The Los Angeles Examiner by Philip Shan  -  June 5, 2012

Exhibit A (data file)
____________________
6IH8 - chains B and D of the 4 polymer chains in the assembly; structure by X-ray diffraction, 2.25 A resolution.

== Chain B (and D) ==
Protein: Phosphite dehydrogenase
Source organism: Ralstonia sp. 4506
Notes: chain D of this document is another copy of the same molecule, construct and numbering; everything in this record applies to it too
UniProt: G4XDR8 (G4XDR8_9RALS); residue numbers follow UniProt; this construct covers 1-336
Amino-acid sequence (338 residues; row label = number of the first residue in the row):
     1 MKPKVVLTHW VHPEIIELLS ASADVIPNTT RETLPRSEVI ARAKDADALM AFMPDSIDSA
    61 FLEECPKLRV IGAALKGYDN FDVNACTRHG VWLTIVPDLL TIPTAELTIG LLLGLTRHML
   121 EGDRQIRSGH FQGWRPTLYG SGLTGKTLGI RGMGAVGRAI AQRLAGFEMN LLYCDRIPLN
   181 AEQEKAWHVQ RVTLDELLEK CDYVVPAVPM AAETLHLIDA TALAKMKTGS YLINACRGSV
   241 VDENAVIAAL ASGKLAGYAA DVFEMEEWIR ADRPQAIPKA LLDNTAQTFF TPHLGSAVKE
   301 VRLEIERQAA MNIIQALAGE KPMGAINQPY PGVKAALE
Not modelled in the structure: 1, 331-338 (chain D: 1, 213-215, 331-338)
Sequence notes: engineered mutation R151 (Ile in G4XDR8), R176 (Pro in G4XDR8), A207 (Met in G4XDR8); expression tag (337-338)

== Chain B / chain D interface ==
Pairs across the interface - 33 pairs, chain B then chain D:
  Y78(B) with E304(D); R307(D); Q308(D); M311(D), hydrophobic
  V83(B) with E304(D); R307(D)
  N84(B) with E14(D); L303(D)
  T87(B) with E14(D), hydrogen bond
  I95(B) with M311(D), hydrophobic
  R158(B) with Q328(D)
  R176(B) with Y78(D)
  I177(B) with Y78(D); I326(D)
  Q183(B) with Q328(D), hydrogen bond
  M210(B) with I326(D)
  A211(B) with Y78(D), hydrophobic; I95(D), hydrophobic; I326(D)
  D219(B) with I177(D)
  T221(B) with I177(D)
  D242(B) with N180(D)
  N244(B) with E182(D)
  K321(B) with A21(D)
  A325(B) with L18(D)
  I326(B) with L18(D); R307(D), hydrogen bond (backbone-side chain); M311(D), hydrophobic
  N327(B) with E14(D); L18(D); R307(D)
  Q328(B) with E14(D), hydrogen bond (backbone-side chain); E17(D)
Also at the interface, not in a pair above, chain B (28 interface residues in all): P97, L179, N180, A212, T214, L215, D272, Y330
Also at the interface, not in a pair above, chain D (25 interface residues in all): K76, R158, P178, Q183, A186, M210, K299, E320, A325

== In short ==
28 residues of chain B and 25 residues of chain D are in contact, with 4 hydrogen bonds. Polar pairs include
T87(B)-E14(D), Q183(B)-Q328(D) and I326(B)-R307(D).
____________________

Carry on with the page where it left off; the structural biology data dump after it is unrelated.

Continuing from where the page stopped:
Veterans of the Orange County police force, Michael Zannitto and Eric Krause, were recently charged with misdemeanors in conspiracy to obstruct justice. Not a heavy conviction, but it still overlays a very corrupt issue that is ongoing in the Los Angeles and Orange County areas. Parking and speeding are two of the most highly ticketed traffic violations, yet their laws can be construed as more of a shakedown than anything, namely with parking. Ticket revenues generated in West Hollywood alone generate more than $7.7 million a year, a number expected to reach more than $9 million a year, according to KCET. Instead of have local sheriffs enforce parking, West Hollywood (WeHo) parking enforcement is contracted out to a private corporation, making it a 1.9 mile radius conclave that is impossible to park in without getting a ticket for those who work and live in the area. Really WeHo is the most extreme version of that entire side of Los Angeles; it’s essentially a parking zoo. In the case of police corruption, there have been numerous cases of government and city officials getting out of paying parking fines and violations on a sort of get-out-of-fine pass that precluded those working for the government to have to pay any fines for parking or traffic violations. It turns out they were selling and swapping these “gold passes” to family and friends for favors. The integrity of the city has never been great, but this is outright third-world and the recent case in OC with Zannetti and Krause is no different. Zannitto is facing allegations that he used his position to make an improper advance on a 32-year-old woman by saying he could erase her $234 citation. Their text messages were recorded, in their exchange the woman then said she would give him free alcohol since she worked in the industry where she worked as some sort of alcohol distributor. In their interpretation of the texts, the prosecutors conjure up a woman who was pulling away from the police officer’s advances and offering alcohol as a substitute for a date. In reply to her barter, the L.A. Times reports Zannitto confirmed “Sounds good to me,” by text. If convicted, both Zannitto and Krause, who were both involved in the conspiracy to obstruct justice, could face up to one year in jail on one count of misdemeanor charges. Hopefully the police and city officials don’t have to learn the hard way and start to get their act together went it comes to traffic citations and upholding their integrity.